What’s good about honey?
Honey and your health
Natural honey has been used by mankind for the past 2,500 years, according to the website http://www.organicfacts.net The n.umerous health benefits of honey have made the food an important aspect of traditional medicines. Some of the health benefits include:
Energy source: Honey can be used as a source of energy since it provides about 64 calories per tablespoon. One tablespoon of sugar will give you about 50 calories. The sugars in honey can be easily converted into glucose by even the most sensitive stomachs, meaning it is very easy to digest.
Weight loss: Honey when consumed with warm water also helps in digesting the fat stored in your body. Similarly honey and lemon juice and honey and cinnamon are said to help in reducing weight.
Improving athletic performance: Recent research has shown that honey is an excellent aid in boosting the performance of athletes. Honey facilitates in maintaining blood sugar levels, muscle recuperation and glycogen restoration after a workout.
Source of vitamins and minerals: Honey contains a variety of vitamins and minerals. The vitamin and mineral content of honey depends on the type of flowers used for agriculture.
Anti-bacterial and anti-fungal properties: Due to its anti-bacterial and anti-fungal properties, honey can be used as a natural antiseptic.
Antioxidants: Honey contains nutraceuticals, which are effective in removing free radicals from the body. As a result, immunity is improved.
Skin care with milk and honey: Milk and honey both help to make skin smooth, which is why the two are often used in facial masques and consuming them together daily in the morning is a common practice in many countries.
Wound healing: Scientists are also researching the benefits of honey in modern medicine, especially its benefit in healing wounds. For instance, honey possesses antimicrobial properties, it speeds up the healing process by stimulating wound tissues, and it also helps in promoting moist wound healing.
Honey is one of the oldest and most reliable sweeteners known to man, dating back thousands of years. Produced by the honey bee, there are more than 300 varieties available. A few of the more common varieties we might see on the grocery store shelves include tupelo, clover and buckwheat. Twenty-five percent sweeter than sugar, honey has gotten a bit of a bad rap as a highly caloric and less-than-nutritious additive. Fortunately, honey’s nutritive properties far outweigh the calories it contains. Unlike table sugar, honey is metabolized much slower. Because it breaks down so slowly, a “sugar high” is much less likely to occur. One of the least-know benefits of honey is that it’s antibacterial. Whereas other sweeteners, such as table sugar, ferment in our stomach, creating swarms of bad bacteria, honey actual helps prevent the formation of bad bacteria. What’s more, honey also contains vitamins C, B1, B2, B3, B5 and B6, not to mention the minerals zinc, copper and iodine. Most recently, honey has made headlines because of its incredible antioxidant properties. It’s those antioxidants that help protect us from the free radicals that wreak havoc on our body. No other sweetener could compare to that!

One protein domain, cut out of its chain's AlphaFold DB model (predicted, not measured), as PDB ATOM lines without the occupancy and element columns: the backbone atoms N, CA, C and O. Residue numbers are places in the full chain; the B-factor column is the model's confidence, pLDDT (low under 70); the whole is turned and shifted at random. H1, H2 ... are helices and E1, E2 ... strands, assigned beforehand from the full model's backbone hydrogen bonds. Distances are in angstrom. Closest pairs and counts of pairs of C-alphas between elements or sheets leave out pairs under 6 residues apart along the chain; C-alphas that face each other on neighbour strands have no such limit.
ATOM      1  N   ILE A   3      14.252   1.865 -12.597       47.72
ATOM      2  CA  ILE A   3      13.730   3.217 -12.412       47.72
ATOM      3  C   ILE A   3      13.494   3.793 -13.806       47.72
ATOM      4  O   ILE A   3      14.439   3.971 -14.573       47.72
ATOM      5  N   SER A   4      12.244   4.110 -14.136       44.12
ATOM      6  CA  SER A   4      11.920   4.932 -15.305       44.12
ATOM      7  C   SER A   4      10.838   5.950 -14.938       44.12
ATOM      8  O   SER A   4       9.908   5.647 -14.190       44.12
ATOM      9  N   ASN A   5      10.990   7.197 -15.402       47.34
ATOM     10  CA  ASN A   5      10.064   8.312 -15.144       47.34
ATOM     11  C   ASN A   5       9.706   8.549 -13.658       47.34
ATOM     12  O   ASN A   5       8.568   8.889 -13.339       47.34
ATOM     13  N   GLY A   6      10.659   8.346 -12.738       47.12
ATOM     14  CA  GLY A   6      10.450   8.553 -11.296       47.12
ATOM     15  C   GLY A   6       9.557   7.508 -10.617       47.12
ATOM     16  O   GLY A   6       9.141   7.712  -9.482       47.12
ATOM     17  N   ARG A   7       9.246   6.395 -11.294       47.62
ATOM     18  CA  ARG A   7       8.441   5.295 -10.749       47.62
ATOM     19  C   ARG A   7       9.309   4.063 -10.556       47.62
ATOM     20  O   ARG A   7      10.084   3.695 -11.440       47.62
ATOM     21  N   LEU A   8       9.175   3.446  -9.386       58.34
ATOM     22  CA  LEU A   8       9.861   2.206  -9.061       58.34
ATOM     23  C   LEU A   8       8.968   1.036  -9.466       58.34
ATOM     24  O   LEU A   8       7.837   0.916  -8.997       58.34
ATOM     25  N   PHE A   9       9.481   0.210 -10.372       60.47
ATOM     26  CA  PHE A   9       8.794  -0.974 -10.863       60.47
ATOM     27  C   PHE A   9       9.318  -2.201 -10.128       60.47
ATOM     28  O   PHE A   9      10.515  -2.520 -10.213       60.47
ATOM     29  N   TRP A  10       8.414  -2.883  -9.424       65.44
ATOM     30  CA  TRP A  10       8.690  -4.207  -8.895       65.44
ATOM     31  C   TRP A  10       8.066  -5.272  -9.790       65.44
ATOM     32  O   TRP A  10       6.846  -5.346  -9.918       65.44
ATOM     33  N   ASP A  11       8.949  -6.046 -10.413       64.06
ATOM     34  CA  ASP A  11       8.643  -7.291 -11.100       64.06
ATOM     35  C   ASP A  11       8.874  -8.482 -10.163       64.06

Honey is one of the few foods, that when stored in a sealed container, can last for decades. Over time, honey will begin to crystallize. If the honey in your cabinet has formed granules, don’t worry, it hasn’t gone bad. Simply place the container of honey in a bowl of warm water and stir until the granules have dissolved. Used in everything from oatmeal to salad dressings and pies to smoothies, honey is a perfectly acceptable substitute for sugar. However, since it’s so much sweeter than sugar, there are a few general rules to follow when cooking or baking with honey. First, you’ll need to reduce the amount of honey used in a recipe calling for sugar by about one-third. Since about one-fifth of honey is water, you’ll also need to slightly reduce the amount of liquids used in the recipe. Finally, since honey has a tendency to burn faster than sugar, reduce the cooking or baking temperature by about 25 degrees.
Lemon apple honey smoothie
¼ cup lemon juice
½ cup apple cider
1 apple, peeled, cored and chopped
3 tablespoons honey
1 cup low-fat vanilla yogurt
A super simple honey-loving recipe that you can enjoy for breakfast, as a snack or after a hard workout. Combine the ingredients into a blender. Blend until smooth.
Serves 2. Enjoy!
By Traci Danielson Mitchell, Founder DM Nutrition & Fitness